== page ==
Back To CoursePositive Psychology Study Guide
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How do you know what will make you happy or what it will take to get to that point? This is a big question that people spend most of their lives grappling with, but it's also mostly subjective. For example, what it takes to make one person happy might also make someone else very unhappy. Indeed, this is a truly complex concept, but there is a way of breaking it down to be a little more accessible.
The first step to understanding happiness might actually be to do away with that word altogether. Happiness is so subjective a term that it is virtually useless in attempting to understand what makes a person feel fulfilled or satisfied. A better way of framing it might be to use the term well-being, which is the extent to which a person feels comfortable, healthy, and satisfied with his life.
Happiness and well-being might seem like nearly identical terms, but consider this: a person might use drugs or alcohol to feel happy, but this is short-term and has serious consequences for his physical and mental health that will likely lead to unhappiness. Given that, when people use the term 'happy' what they're really referring to is a state of well-being.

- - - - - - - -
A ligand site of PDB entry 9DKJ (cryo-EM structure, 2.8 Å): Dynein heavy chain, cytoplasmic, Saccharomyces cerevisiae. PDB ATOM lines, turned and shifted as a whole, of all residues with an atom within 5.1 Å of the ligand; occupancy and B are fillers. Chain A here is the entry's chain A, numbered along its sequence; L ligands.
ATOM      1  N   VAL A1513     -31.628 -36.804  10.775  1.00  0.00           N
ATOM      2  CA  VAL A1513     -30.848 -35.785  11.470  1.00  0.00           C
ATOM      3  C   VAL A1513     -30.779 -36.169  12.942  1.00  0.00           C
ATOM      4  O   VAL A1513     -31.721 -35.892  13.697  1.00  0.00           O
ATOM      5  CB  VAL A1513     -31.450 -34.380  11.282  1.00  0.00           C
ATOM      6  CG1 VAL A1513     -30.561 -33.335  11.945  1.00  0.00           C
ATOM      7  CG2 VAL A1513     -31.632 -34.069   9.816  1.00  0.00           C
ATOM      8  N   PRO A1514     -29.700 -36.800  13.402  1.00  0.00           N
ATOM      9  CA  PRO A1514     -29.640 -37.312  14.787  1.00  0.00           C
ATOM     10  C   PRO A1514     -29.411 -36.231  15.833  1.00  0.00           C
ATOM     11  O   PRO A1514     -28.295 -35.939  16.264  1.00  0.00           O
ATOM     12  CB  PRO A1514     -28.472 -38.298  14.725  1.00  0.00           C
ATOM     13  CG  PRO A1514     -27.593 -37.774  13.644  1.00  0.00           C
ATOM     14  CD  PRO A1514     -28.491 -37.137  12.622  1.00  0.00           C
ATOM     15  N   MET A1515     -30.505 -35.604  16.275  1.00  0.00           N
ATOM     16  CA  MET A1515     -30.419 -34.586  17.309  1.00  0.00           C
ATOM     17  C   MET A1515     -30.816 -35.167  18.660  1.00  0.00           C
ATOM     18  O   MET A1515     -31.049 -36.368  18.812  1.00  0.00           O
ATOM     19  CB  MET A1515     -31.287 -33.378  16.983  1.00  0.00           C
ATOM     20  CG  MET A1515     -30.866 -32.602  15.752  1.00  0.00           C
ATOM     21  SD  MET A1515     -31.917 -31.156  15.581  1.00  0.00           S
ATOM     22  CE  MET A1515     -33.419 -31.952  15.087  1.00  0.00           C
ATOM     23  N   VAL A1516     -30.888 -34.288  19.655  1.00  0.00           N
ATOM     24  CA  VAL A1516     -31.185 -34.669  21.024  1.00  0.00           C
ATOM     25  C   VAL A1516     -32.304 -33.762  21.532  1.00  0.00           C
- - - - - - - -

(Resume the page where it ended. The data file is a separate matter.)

In a very broad sense, there are two ways that people tend to go about achieving happiness or well-being. The first is the hedonic approach, which originated with the Greek philosopher Aristippus. From his perspective, a person's main objective in life was to experience as much pleasure as possible while generally avoiding any painful experiences.
For instance, some people associate happiness with having lots of material wealth and spending as much time as they can socializing with friends. For these people, happiness could be achieved through buying things, going out to restaurants or bars, and generally having fun. In the case of the hedonic approach, the objective is to spend as much time having fun and as little time as possible doing things that aren't fun, pain avoidance, like working and engaging in boring or tedious tasks.